Royal Lytham & St Annes

Royal Lytham & St Annes

Nearby Courses

3 miles away


3 miles away

St Annes Old Links

7 miles away


Royal Lytham & St Annes Golf Club

Royal Lytham & St Annes Golf Club | NCG Top 100s: GB&I Golf Courses

Royal Lytham & St Annes retains a homely feel that is conveyed by some of the modest but pristine houses lining the links. It is sometimes hard to credit you are only half a mile away from the sea.

At no time is a view of the ocean forthcoming. The feeling persists of playing in a pocket of golfing land inside the middle of town. Despite being so close to the sea, there is no clifftop majesty of a Turnberry or a Kingsbarns.

The challenging and well-maintained course presents a stern test of golfing skill, with strategically placed bunkers and thick rough requiring accuracy and precision. It is celebrated for its historical significance and its contribution to the world of golf.

Royal Lytham & St Annes Golf Club is located in Lytham St Annes, a town situated on the Fylde coast of Lancashire, England, and is relatively close to some other notable locations such as Blackpool, one of the UK's most famous seaside resorts which houses a wide range of attractions and activities. The club's location along the Fylde coast provides convenient access to a variety of destinations in both Lancashire and neighbouring regions for visitors to explore.

Book to play on the NCG Top 100s Tour at Royal Lytham & St Annes.
Visit Royal Lytham & St Annes' website here.
Go back to the NCG Top 100s Homepage.

A Brief History of Royal Lytham & St Annes Golf Club

Royal Lytham & St Annes Golf Club was founded in 1886 with the present course constructed in 1897. Just before the club hosted its first Open Championship in 1926, George V bestowed the 'Royal' title upon the club.

For all its rich history – Lytham has hosted The Open on 11 occasions including Ernie Els' victory in 2012 – the club is proud to maintain a friendly feel. It has also hosted two Ryder Cups and many other major tournaments, such as the Women's and Seniors Open Championships.

Royal Lytham & St Annes Golf Club Review | NCG Top 100s: GB&I Golf Courses

Outside of competition, the par 3 1st hole is played from a tee on the other side of the pro shop, next to the clubhouse. It is difficult to see the target, which is surrounded by no fewer than seven bunkers.
The 2nd rewards a tee shot down the right, hugging the line of the railway, from where the green is opened up. The 3rd is similarly tight and also very long. In unfavourable conditions, the green can be out of range in two shots. With out of bounds tight down the right and another seven deep bunkers running up the left, this really is an intimidating hole.

Reaching the 4th is often accompanied by a sigh of relief. As a hole, it is about as straightforward as Lytham gets. Nor is the short 5th, played to a slightly-raised green, a particular highlight.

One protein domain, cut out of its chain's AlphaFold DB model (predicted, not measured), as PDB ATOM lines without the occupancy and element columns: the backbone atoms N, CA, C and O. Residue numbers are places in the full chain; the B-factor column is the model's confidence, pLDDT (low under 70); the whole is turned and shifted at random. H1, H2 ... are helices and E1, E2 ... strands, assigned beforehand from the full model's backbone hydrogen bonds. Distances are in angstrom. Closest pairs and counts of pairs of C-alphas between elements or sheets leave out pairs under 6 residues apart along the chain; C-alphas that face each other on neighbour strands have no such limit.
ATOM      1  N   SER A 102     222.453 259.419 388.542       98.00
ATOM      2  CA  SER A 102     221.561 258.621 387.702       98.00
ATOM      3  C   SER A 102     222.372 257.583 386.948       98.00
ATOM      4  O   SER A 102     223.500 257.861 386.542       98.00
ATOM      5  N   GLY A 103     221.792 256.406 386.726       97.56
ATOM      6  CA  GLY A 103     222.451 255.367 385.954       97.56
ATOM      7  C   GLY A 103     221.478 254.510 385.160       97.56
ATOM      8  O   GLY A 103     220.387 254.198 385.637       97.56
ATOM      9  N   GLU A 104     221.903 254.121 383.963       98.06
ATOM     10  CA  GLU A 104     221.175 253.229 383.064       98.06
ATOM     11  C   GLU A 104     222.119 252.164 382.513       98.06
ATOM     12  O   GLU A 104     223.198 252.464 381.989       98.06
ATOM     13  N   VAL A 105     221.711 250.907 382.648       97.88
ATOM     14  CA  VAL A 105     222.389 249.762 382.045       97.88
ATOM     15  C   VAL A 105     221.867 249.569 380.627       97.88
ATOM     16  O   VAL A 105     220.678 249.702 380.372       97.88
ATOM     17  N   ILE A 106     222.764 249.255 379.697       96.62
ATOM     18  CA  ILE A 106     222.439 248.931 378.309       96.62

Another of Lytham’s quirks, back-to-back par fives, comes next. The 6th, which was played as a par 4 in the 2012 Open, is played at quite an angle, turning sharply to the left beyond the huge bunker that guards the inside of the dogleg. The 7th is stunning and the definition provided by bunker after bunker on both sides of the fairway tends to focus the mind. It is the sort of par five that yields eagles but also claims double bogeys.

The 8th is the third and final par four to run parallel to the railway. Again, a daunting bunker eats into the left of the fairway, pushing the unwary towards the boundary of the course. Unexpectedly, the land then rises to a green set well above the fairway. Like many greens here, it tends to reject rather than collect approaches that land on the edge of its surface. The 9th is played into the very far corner of the course, to a space barely wide enough to house the green. The challenge lies in coaxing a short iron over the bunkers at the front and stopping the ball on the green. Anything less than accurate will, inevitably, find sand.
The back nine begins with a classic links short par four. Unless due respect is paid, a high score is a distinct possibility at what is Lytham’s shortest two-shotter. The last of the par fives, the 11th, is one of very few holes to play across the prevailing wind

The 12th has been described as the best short hole on the Open rota. From the Championship tee (like the 1st, it can be played from two completely different angles) a medium iron into the wind, played tight to the perimeter fence and carrying a pot bunker that eats into the front right of the green, is needed to get anywhere near the pin.
From here, it is par fours all the way in. The 13th, the last hole to travel away from the clubhouse, offers a final moment of relative respite before Lytham’s fearsome finish. Directly in front lies a fairway almost 450 yards long, and its straightness only serves to accentuate how narrow it is. At driving distance, inevitably, bunkers pinch in, making this a hole where a long and true tee shot is essential.

If the 14th is difficult, the 15th is even tougher. Slightly longer at 463 yards from the championship tees, a tee shot down the right, flirting with disaster, as ever gives maximum advantage. If there is any let-up over the closing holes, it arrives at the 16th, where a drive over the marker post, ideally to the left of centre, will give a full view down the green with just a short iron needed.